Truth is, it's probably more anxiety than grumpiness. Is it the lack of light? General Novemberishness? The sudden onset of Christmas? Whatever it is, this is not my best time of year; never is. As the light recedes, I'm dark with indecision.
**What thoughtful and possibly homemade gifts can I devise to spread cheer and joy this season? Can I find stress-free ways to fulfill our family's seasonal rituals and traditions and meet everyone's expectations?
**Should I skip supper and try out that running club tonight? How can I fit a club's schedule into my own? Maybe that's why there are no women my age at running club -- maybe we're all at home eating supper with our families and trying to keep a finger on the pulse of each kid's well-being.
**What the heck book am I writing right now? I keep finding characters and abandoning them: sorry, don't want to spend the next six years with you.
I'm thinking in massive chunks rather than manageable morsels. I'm thinking an entire book rather than a page or two.
Know what I mean?
As if every tiny individual choice has to fit into a larger whole, has to be a stone in this solid structure I'm building, this thing called Life. And if I go off piling stones in the wrong place, the whole thing is going to be ruined. Hm. Office as metaphor: Remember how the windows were the wrong size? How upset I felt? And how unexpectedly easy they were to change? It took some work, for sure, but it wasn't impossible or disastrous, and ultimately only cost a day's labour.
So what to do?
Today, I've set myself a small task. I am writing a song for a character in The Juliet Stories. She'd probably write a much better song herself, but that's okay. My brother Karl has a new recording studio and when the song is ready, I can go and record it, which is pretty cool. It doesn't add up to anything particular. It doesn't fit anywhere else. It doesn't answer a single question. It's just something I want to do.
It's just a little pile of stones I'm making in the middle of a field I happen to be passing through.
Yesterday, after running errands and going to the library, CJ fell asleep on the couch listening to a CD he brought home from his grandma's house when we visited over Thanksgiving. He picked it out based on its cover art: two shaggy Scottish cows. An artist I've never heard of. A bunch of cover songs. Grandma didn't seem sad to see it go. I was upstairs hanging laundry while he was listening, and I heard him chiming in with the first song on the words "Just like a rhinestone cowboy!" Except he was singing "Just like a rockstar cowboy!"
Another funny misheard lyric: on Monday evening I was driving four girls to their theatre rehearsal -- there is always singing from the back seat. One girl had just seen The Sound of Music, and at least one other girl knew all the words to all the songs too. So I was treated to "I am sixteen, going on seventeen." The funny part was when one girl sang the line: "Fellows will fall in line," as "Pillows will fall in line."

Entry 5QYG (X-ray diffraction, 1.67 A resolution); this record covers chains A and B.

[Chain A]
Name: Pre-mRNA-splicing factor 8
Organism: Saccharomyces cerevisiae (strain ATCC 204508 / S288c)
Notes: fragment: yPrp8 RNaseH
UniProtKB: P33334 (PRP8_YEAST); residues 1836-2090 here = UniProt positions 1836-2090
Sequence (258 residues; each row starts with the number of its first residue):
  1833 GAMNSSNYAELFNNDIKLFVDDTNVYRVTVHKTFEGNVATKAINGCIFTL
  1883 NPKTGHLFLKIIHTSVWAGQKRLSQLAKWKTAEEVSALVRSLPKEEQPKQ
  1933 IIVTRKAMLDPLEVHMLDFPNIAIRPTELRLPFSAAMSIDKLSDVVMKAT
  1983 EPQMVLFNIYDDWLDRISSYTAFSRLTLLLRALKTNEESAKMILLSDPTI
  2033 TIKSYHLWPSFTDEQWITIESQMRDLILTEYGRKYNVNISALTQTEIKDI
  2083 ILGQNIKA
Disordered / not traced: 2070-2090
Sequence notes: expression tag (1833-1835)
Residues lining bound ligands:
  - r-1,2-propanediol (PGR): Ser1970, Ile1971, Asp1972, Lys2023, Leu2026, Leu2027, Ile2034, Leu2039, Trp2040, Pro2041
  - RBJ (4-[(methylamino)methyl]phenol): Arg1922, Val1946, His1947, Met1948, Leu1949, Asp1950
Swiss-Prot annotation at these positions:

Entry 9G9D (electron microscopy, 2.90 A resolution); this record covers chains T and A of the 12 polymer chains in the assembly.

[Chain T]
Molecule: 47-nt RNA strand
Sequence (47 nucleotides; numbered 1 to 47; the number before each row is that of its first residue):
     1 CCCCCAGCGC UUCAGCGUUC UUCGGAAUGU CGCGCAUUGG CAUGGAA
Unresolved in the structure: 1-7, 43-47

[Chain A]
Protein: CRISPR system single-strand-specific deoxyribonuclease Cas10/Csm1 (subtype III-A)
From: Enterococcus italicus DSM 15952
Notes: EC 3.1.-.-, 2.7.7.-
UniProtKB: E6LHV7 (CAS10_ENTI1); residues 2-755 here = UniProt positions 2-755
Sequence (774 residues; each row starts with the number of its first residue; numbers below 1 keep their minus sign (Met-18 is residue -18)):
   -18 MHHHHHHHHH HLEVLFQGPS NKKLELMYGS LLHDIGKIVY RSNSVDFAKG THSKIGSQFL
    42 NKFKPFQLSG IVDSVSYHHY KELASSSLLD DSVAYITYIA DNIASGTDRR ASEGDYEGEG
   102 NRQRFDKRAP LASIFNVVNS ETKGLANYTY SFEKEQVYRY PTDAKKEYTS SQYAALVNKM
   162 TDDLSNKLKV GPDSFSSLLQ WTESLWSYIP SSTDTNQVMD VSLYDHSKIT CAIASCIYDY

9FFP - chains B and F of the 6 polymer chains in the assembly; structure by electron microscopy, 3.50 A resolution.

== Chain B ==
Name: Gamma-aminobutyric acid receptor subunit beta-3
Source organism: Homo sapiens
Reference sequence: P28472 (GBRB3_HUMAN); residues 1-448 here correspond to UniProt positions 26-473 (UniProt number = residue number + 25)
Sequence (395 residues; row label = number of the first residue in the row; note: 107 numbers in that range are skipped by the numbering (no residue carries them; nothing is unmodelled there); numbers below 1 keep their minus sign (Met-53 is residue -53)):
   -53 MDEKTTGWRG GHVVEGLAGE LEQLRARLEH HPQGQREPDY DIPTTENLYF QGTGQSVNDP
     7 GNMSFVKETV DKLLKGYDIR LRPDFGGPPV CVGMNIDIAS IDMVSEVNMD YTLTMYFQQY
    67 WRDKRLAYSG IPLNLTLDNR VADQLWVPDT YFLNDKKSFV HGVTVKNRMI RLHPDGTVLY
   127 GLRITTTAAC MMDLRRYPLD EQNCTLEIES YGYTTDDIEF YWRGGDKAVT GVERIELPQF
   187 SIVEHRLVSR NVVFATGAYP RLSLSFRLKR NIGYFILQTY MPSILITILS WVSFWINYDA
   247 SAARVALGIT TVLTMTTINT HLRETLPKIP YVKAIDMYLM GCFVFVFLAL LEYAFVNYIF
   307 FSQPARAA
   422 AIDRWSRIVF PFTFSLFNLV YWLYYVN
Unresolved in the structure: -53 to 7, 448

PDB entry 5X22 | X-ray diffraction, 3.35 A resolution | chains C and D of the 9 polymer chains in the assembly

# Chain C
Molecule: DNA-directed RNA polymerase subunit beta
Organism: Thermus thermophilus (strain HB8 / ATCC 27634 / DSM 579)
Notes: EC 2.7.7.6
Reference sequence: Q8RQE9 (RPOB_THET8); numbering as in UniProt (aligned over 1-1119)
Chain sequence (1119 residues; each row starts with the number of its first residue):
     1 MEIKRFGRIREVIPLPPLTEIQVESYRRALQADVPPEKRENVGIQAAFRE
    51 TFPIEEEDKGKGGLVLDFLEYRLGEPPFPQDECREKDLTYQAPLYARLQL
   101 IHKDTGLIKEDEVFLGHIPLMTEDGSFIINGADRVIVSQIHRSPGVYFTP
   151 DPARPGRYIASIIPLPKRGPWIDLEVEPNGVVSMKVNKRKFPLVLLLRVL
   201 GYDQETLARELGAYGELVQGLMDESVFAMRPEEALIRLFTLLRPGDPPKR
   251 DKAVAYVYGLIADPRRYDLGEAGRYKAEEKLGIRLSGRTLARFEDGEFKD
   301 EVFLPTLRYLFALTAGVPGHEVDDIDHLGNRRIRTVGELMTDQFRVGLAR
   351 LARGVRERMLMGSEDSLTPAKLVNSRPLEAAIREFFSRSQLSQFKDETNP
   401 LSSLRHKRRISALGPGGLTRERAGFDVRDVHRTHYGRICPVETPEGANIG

I can just picture it.
What was I going to blog about today?
Somehow, I think there was another topic in mind when I began.
Oh yes. One boy sleeping on the couch yesterday afternoon = one mildly sick boy at home this morning -- my rockstar cowboy. I pictured us spending the day doing fun activities together -- crafts, puzzles, baking, reliving the days of yore. But instead he just wants to watch movies and lie on the couch, and I've had a nap and read the newspaper. And now I'm blogging. And it's a beautiful day. My plan is to coax him off the coach (he's really not that sick) and get the two of us outside to walk around the block ... or something ... outside.
I'm amazed at how uninspired I am to do anything. How did I ever get anything done when I was home with kids full-time? Well, I never let them watch movies like this, that's for sure. I should be filled with guilt except I'm uninspired even to do that.
I think I've got it figured out. Except for sleep. I just don't seem to get enough of that. Mornings are best when I'm up early, out of the house, doing something -- swim, spin, run, yoga. I come home to breakfast and morning madness but my mind is clear. I feel good. I'm more patient than when the kids and I roll out of bed around the same time and grump around together in the same sleepy blur.
But then comes the crash. By 9am, my eyes are heavy and I'm moving slowly. So slowly. I slip into a 20 minute nap, get up, pour that treasured cup of coffee (I only drink one cup a day, but it's a hefty cup.) But I'm still tired. The nap takes the edge off, but my brain still feels only partially operational.
Yesterday afternoon, a writing day, I lay down on my new office floor (yes -- on the tile) and took a quick nap. And then I napped again at yoga class during the opening shavashana. In fact, I went early knowing I would nap, so I could nap longer.
Before bed, no matter how tired I am, I have to read. I'm reading a really good book right now: Half-Blood Blues on a borrowed Kindle. (Read it! Read it!) I rarely turn off the light until my eyes are literally crossed with exhaustion. And then I sleep instantly, and deeply, and often right until the alarm sounds to start the cycle all over again. (Last night I was woken at 1:45am by a little voice across the hall calling "Mama!" When I came, he said, "I need a kiss and a hug." I didn't even mind being woken up for that.)